I first tried Josh's (the owner and chef of Josh's Café and Restaurant) food when he came over our cottage to personally cook for us one evening. Trained in fine dining restaurants in Sydney like the well known Quay Restaurant in Sydney Harbour, Josh's dishes are exceptional and well plated. Josh has cooked for officials like the Princess of Brunei on the island. I loved his food so much we went to his café for breakfast before we headed back home. Try his Hummingbird cake. It's absolutely devine and perfect for a tea or coffee break. It is also a place to grab excellent coffee.
If you don't want sit in the restaurants or cafes and just want to connect with nature like watching the sunset, you can order a hamper from Island Nectar. Island Nectar 's hamper contains loads of fine local produce in an island made weaved basket: mild and full flavoured cheeses; guava paste; gome made relish; sour dough; coconut bread; fresh seasonal fruits; smoked king fish.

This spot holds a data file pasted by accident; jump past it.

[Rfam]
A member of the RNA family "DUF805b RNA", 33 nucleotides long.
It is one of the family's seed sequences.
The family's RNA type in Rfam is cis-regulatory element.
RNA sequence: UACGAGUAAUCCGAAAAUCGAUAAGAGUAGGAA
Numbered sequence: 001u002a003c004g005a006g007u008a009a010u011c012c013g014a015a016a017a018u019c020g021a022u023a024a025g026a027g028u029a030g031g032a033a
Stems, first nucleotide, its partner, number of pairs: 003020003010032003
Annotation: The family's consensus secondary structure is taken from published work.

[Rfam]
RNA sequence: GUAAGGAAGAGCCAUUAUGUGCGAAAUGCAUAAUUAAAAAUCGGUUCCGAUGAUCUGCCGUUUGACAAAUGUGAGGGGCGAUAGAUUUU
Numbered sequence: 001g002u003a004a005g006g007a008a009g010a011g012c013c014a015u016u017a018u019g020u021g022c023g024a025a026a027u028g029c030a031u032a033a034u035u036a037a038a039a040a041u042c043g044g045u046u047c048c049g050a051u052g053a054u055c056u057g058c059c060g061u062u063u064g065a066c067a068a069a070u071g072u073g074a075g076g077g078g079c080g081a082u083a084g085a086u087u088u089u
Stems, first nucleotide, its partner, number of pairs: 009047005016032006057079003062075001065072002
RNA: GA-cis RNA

The Hilli Goat is a goat farm on a stunning clifftop property on Anson Bay in Norfolk Island. The people that own The Hilli Goat can take you on tours to watch and learn about the milking and cheese making process and then sit down to a delicious platter of freshly made goats cheese and edible delights that have been freshly picked from their back yard.
Other places we tried include The Golden Orb Bookshop café which serves some home cooked style delicious brunches and also if you feel inclined to drink some good quality wines with fruity and refreshing tasting notes, visit Norfolk Island's first and only winery Two Chimney Wines and also their picturesque Vineyard Lunch Platter.